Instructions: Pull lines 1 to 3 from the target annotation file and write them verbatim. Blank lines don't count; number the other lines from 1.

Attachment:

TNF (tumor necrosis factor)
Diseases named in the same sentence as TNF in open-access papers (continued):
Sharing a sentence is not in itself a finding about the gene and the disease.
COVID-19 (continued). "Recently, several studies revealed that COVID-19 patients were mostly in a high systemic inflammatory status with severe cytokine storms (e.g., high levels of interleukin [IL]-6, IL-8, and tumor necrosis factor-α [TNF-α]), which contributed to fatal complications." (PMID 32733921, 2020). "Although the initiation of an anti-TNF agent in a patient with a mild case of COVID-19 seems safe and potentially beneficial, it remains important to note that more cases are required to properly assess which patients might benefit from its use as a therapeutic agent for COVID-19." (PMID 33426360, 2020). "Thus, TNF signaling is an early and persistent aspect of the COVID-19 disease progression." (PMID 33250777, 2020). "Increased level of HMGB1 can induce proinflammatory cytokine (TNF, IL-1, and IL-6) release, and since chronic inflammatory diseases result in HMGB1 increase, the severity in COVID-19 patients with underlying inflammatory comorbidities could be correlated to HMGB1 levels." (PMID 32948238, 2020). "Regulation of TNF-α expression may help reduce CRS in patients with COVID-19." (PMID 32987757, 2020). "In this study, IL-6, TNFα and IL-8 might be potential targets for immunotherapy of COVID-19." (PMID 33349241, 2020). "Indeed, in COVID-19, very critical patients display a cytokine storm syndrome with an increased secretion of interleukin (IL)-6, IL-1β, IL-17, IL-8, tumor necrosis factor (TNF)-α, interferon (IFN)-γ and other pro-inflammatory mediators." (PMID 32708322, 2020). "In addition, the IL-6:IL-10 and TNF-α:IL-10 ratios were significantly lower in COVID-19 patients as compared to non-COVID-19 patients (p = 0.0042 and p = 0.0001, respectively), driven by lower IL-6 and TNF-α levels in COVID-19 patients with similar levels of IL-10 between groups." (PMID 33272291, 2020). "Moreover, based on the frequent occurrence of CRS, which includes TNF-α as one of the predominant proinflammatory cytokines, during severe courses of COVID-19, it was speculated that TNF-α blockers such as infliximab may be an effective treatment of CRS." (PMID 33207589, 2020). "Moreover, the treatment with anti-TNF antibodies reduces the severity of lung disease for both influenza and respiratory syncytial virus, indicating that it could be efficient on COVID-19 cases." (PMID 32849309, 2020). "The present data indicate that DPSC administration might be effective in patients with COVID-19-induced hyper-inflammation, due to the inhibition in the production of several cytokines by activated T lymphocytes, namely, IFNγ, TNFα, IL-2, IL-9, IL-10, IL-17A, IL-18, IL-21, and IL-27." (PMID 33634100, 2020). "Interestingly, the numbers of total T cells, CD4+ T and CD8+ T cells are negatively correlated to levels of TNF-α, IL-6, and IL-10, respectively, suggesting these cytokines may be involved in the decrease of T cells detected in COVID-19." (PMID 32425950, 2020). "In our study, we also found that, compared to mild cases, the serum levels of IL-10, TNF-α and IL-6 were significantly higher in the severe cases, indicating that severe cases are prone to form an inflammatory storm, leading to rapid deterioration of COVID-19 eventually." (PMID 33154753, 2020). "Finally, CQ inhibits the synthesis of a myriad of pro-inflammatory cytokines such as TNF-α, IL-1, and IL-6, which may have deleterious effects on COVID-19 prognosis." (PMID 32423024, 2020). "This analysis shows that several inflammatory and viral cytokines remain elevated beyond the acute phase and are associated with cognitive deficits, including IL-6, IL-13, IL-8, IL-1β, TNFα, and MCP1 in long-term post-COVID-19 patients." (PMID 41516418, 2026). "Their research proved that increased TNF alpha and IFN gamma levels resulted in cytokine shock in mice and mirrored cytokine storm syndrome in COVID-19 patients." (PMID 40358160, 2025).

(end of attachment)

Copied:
TNF (tumor necrosis factor)
Diseases named in the same sentence as TNF in open-access papers (continued):
Sharing a sentence is not in itself a finding about the gene and the disease.